Sources and turnover of organic carbon and methane in fjord and shelf sediments off Northern Norway
AuthorSauer, Simone; Hong, Wei-Li; Knies, Jochen; Lepland, Aivo; Forwick, Matthias; Klug, Martin; Eichinger, Florian; Baranwal, Soma; Cremiere, Antoine; Chand, Shyam; Schubert, Carsten J.
To better understand the present and past carbon cycling and transformation processes in methane-influenced fjord and shelf areas of northern Norway, we compared two sediment cores from the Hola trough and from Ullsfjorden. We investigated (1) the organic matter composition and sedimentological characteristics to study the sources of organic carbon (Corg) and the factors influencing Corg burial, (2) pore water geochemistry to determine the contribution of organoclastic sulfate reduction and methanogenesis to total organic carbon turnover, and (3) the carbon isotopic signature of hydrocarbons to identify the carbon transformation processes and gas sources. High sedimentation and Corg accumulation rates in Ullsfjorden support the notion that fjords are important Corg sinks. The depth of the sulfate-methanetransition (SMT) in the fjord is controlled by the supply of predominantly marine organic matter to the sediment. Organoclastic sulfate reduction accounts for 60% of the total depth-integrated sulfate reduction in the fjord. In spite of the presence of ethane, propane, and butane, we suggest a purely microbial origin of light hydrocarbons in the sediments based on their low δ13C values. In the Hola trough, sedimentation and Corg accumulation rates changed during the deglacial-to-post-glacial transition from approximately 80 cm ka-1 to erosion at present. Thus, Corg burial in this part of the shelf is presently absent. Low organic matter content in the sediment and low rates of organoclastic sulfate reduction (only 3% of total depth-integrated sulfate reduction) entail that the shallow depth of the SMT is controlled mostly by ascending thermogenic methane from deeper sources.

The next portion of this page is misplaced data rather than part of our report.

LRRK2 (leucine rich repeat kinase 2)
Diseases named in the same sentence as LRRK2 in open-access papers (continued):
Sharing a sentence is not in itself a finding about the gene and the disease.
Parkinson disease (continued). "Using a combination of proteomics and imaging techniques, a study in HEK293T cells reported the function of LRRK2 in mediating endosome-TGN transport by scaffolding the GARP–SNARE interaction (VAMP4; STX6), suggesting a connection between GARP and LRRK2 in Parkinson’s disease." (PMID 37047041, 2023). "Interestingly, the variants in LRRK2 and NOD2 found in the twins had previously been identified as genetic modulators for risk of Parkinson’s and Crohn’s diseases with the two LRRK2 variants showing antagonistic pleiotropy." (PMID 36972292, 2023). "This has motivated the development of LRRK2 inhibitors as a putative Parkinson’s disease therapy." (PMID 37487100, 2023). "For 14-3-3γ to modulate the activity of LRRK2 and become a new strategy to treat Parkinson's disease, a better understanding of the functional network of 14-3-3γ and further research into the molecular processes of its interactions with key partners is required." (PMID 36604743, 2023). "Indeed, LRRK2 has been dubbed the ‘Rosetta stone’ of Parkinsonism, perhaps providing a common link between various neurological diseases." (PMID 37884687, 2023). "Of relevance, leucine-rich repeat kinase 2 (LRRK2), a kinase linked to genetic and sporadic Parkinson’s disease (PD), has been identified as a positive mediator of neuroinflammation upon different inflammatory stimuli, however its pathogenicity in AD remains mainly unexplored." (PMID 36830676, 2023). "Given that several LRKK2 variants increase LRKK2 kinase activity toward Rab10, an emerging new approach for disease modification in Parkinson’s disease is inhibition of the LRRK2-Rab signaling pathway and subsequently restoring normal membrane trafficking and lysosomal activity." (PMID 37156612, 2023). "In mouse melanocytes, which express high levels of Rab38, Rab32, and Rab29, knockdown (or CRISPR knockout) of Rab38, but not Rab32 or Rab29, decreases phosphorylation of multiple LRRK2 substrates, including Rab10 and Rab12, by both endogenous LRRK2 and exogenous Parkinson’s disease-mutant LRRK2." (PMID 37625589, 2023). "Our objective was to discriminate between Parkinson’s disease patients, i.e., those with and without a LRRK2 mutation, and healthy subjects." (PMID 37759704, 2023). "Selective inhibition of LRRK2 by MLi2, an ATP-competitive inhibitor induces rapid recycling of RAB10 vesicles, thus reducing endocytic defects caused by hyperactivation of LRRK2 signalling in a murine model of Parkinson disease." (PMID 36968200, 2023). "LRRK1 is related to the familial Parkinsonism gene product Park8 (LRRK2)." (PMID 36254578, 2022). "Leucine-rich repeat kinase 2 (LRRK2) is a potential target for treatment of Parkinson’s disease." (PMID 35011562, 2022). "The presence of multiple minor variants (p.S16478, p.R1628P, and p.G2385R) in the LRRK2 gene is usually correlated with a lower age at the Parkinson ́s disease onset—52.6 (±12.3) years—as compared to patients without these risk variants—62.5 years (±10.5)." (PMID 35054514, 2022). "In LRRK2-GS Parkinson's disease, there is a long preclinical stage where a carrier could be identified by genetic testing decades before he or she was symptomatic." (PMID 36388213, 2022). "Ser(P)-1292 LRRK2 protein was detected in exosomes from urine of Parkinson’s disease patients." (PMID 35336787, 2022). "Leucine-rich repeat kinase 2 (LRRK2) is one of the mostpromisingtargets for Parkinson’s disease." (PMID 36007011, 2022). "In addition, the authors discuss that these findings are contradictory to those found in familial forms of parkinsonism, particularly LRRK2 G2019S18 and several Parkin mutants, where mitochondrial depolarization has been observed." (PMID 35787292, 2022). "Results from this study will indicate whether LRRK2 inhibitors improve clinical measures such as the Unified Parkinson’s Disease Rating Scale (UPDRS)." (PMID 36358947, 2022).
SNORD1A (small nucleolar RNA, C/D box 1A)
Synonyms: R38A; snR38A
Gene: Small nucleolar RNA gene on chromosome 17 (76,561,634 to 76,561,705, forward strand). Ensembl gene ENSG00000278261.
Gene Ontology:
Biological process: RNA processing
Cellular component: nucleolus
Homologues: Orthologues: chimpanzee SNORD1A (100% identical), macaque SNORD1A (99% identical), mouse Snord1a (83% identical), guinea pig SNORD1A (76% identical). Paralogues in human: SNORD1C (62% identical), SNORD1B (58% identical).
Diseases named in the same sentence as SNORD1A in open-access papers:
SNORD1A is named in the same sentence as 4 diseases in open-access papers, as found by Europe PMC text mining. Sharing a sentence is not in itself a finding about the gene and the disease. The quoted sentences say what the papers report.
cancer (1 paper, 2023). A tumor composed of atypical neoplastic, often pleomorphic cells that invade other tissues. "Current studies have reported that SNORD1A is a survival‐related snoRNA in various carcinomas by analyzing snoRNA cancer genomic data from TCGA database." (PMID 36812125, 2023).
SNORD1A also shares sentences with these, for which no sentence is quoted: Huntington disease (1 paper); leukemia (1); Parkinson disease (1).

Source at http://doi.org/10.1002/2016GC006296A manuscript version of this article was part of Simone Sauer's doctoral thesis, which is available in Munin at http://hdl.handle.net/10037/9548